Monthly Archives: January 2017

Join the discussion ! Cities and Immigration in the age of Trump

Where:Greenberg Lounge, Vanderbilt Hall, 40 Washington Square South
When?  Thursday, January 26th, 9:00am – 11:15am 
RSVP by filling out the form below !
In his first 100 days in office, President-Elect Donald Trump intends to cancel all federal funding to Sanctuary Cities—part of broader commitment to reduce unauthorized immigration. This raises a number of important questions. What makes a city a “sanctuary city“? How might the new administration go about defunding them? How will sanctuary cities respond to federal pressure? More broadly, what motivates cities and states to develop policy with immigrants in mind and, beyond the issue of sanctuary cities, what role might we expect cities and states to play on the issue of immigration during the Trump Presidency?
Join the Marron Institute and the NYU School of Law as they address these and other questions about cities and immigrationduring the Trump Presidency.

Panel I—Sanctuary Cities

Confirmed Speakers:
Melissa Mark-Viverito—Speaker, New York City Council
Dara Lind—Journalist,
Alina Das—Associate Professor of Clinical Law & Co-Director of Immigrant Rights Clinic, NYU

Moderator: Clayton Gillette, Max E. Greenberg Professor of Contract Law & Director of the Marron Institute, NYU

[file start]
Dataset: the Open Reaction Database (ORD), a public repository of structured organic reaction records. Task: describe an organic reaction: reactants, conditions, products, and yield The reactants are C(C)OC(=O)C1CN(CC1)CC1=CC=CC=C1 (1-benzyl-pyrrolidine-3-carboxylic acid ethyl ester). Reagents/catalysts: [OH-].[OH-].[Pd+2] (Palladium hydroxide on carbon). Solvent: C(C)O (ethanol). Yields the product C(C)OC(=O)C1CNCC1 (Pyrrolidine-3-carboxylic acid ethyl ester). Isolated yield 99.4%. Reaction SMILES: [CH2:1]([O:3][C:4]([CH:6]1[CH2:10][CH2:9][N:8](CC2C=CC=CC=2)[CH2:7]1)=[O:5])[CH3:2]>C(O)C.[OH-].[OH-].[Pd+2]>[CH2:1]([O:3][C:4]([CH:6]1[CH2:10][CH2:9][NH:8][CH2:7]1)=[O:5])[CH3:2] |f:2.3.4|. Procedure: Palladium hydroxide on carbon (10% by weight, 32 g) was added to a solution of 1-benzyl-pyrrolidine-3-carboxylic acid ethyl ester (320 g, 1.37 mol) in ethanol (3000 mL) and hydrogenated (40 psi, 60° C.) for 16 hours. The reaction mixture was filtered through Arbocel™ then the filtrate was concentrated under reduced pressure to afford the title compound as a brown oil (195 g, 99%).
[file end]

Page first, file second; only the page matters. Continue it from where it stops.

Panel II—Immigration: the Role of Cities and States

Confirmed Speakers:
Adam Cox—Roert A. Kindler Professor of Law, NYU
Aaron Renn—Senior Fellow, Manhattan Institute

Kate Brick—Director of State and Local Initiatives, Partnership for a New American EconomyModerator: Brandon Fuller, Deputy Director of the Marron Institute, NYU

Light refreshments provided.
This event is open to the public.

Upcoming events at Deutsches Haus ! “Broken Lives: How Ordinary Germans Experienced the Twentieth Century” and “We’ll Always Have Casablanca”

Monday, January 30, 6:30 p.m: “Broken Lives: How Ordinary Germans Experienced the Twentieth Century”

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Deutsches Haus at NYU and the Center for European and Mediterranean Studies at NYU present a lecture by Konrad Jarausch on “Broken Lives.”

On the basis of five dozen autobiographies of the cohort born during the Weimar Republic this lecture explores the shared experiences and tropes of memory by ordinary Germans during the tumultuous twentieth century. By engaging the fascinating stories of individual fates from a perspective of below, it sheds new light on the rise, impact and consequences of the Nazi dictatorship and the subsequent division of Germany.
Find out more about the event here.

January 11 – January 24: The 26th New York Jewish Film Festival

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The 26th edition of the New York Jewish Film Festival is once again bringing to you the finest narrative and documentary films from around the world that explore the diversity of Jewish experience.